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Weaver Labs consortium to receive nearly £12 million to unlock 6G technology potential

Weaver Labs, the Web3 startup democratising access to telecoms infrastructure, today announces that it is part of a University of Bristol-led consortium, granted nearly £12 million from the Department for Digital, Culture, Media and Sport, to develop and industrialise technologies and solutions for future 6G mobile networks.

The project, Realising Enabling Architectures and Solutions for Open Networks (REASON) brings together an ecosystem representing the entire telecommunication R&D supply chain, including three major mobile network equipment vendors, Ericsson, Samsung and Nokia.

REASON will develop a roadmap for open 6G networks, which will set the framework for new developments across the entire technology stack. The project will provide novel solutions to effectively integrate multi-technology access networks and to advance their performance in line with the emerging 6G KPIs. New concepts will be proposed to support unprecedented network densification. Smart technologies will be developed that aim to use multi-technology access networks to extract sensing information and support 6G use cases.

In addition, advanced solutions for network-edge and network-wide automation will be developed leveraging state-of-the art artificial intelligence (AI) techniques. REASON aims to provide end-to-end service optimisation through cognitive orchestration tools to enable edge-to-edge and domain-domain functionalities for a wide range of use cases.

Maria Lema, Co-founder at Weaver Labs commented: “Weaver Labs is committed to breaking down silos in the telco sector and opening the marketplace back up to new owners of infrastructure – to achieve this it’s important to foster collaboration. With this in mind, we’re proud to be leading on the project’s cybersecurity strategy (which includes governance and risk assessment) and working with some of the world’s biggest telco vendors and institutions in order to drive real world impact.”

The grant is part of the government’s strategy to reduce the UK’s reliance on a small number of suppliers to build and maintain telecoms networks, and the funding will support the roll out of lightning-fast mobile connectivity by making it easier for more firms to enter the market.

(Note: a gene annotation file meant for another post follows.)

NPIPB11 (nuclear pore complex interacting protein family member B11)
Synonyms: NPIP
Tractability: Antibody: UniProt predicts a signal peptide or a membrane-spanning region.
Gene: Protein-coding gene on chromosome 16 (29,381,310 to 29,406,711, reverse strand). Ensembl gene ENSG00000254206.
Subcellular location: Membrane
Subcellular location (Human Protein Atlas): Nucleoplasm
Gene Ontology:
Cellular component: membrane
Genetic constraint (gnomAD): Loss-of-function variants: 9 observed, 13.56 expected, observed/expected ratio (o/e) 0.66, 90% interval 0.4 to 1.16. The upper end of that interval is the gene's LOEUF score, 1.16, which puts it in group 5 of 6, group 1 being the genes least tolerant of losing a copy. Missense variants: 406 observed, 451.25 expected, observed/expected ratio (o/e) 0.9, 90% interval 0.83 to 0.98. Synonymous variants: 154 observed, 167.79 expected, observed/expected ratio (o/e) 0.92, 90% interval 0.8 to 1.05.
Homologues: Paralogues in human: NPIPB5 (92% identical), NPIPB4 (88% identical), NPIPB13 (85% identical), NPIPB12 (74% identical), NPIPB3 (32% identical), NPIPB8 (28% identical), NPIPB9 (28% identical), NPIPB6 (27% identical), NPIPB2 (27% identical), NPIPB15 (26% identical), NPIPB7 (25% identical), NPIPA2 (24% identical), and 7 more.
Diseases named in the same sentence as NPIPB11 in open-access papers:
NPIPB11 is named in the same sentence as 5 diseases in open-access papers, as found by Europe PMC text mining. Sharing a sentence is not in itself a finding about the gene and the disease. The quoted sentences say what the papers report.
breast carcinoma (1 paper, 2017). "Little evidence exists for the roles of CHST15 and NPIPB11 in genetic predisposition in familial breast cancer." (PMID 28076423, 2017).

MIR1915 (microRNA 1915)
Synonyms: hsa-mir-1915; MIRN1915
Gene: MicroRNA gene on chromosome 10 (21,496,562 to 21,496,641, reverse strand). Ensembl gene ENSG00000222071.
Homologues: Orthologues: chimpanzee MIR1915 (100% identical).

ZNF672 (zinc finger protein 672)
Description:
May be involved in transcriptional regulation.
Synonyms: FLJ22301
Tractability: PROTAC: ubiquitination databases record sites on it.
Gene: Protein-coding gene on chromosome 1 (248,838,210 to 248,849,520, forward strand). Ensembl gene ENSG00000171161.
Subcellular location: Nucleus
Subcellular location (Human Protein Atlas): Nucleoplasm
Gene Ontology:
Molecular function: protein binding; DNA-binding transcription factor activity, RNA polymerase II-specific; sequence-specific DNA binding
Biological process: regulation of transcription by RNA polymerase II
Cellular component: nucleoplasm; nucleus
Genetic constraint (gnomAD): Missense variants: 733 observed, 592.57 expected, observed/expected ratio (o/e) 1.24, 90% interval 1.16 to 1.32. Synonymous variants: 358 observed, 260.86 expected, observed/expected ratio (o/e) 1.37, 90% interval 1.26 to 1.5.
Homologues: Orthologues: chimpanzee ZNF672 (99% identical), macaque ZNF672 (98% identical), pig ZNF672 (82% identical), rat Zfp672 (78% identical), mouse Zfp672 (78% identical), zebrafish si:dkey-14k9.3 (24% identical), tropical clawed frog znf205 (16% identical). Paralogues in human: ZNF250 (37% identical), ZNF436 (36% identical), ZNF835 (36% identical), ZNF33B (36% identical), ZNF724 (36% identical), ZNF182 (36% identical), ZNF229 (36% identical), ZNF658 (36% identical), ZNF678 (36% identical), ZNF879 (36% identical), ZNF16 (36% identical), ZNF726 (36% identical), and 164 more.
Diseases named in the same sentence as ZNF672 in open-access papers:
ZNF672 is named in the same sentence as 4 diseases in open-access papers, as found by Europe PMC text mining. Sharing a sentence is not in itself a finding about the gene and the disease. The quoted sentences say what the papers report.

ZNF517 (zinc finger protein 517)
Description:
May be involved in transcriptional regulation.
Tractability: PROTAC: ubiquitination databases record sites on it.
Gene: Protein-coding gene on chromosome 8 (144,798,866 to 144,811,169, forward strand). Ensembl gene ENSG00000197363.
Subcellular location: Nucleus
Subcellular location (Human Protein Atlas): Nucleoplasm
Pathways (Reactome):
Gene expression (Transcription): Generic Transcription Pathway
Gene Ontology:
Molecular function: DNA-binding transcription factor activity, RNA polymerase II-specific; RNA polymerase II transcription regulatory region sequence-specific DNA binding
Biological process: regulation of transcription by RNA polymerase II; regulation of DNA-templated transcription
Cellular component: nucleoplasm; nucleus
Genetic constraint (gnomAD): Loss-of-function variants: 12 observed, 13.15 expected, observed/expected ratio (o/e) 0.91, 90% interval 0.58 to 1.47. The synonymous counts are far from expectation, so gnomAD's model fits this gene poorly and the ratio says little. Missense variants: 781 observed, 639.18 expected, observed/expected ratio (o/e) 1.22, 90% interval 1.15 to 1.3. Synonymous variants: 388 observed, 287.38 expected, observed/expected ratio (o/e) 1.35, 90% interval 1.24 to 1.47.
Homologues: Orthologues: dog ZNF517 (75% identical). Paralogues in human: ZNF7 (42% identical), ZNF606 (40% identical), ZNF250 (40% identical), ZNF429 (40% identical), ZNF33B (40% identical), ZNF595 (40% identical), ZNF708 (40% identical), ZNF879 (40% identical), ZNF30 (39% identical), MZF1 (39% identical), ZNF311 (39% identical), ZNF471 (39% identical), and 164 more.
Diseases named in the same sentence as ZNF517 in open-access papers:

Digital Secretary Michelle Donelan visited Bristol University’s Smart Internet Lab ahead of the announcement last week. She said: “The technology powering our phone and internet networks is evolving rapidly and with 6G on the horizon we must stay ahead of the curve.

“This government investment will see top UK universities join forces with industry to develop the nuts and bolts underpinning new networks, create skilled jobs testing the security of the latest telecoms tech, and ensure our plan for a more diverse and innovative 5G market is sustained in the future.

“The funding will also turbocharge our work to strengthen telecoms supply chains so we are no longer reliant on a handful of companies to develop and maintain our 5G networks.”

The move will bolster the UK’s status as a global leader in telecoms research and follows Ericsson and Samsung’s recent decision to set up cutting-edge 6G research centres in the UK.

Project Partners:

University of Bristol

University of Strathclyde

King’s College London

Queens University Belfast

University of Southampton

Compound Semiconductor Centre-CSC

Digital Catapult

British Telecom-BT

British Broadcasting Corporation-BBC




Parallel Wireless Limited

Thales UK

Weaver Labs Limited

Real Wireless Limited

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Roadmap for open 6G networks

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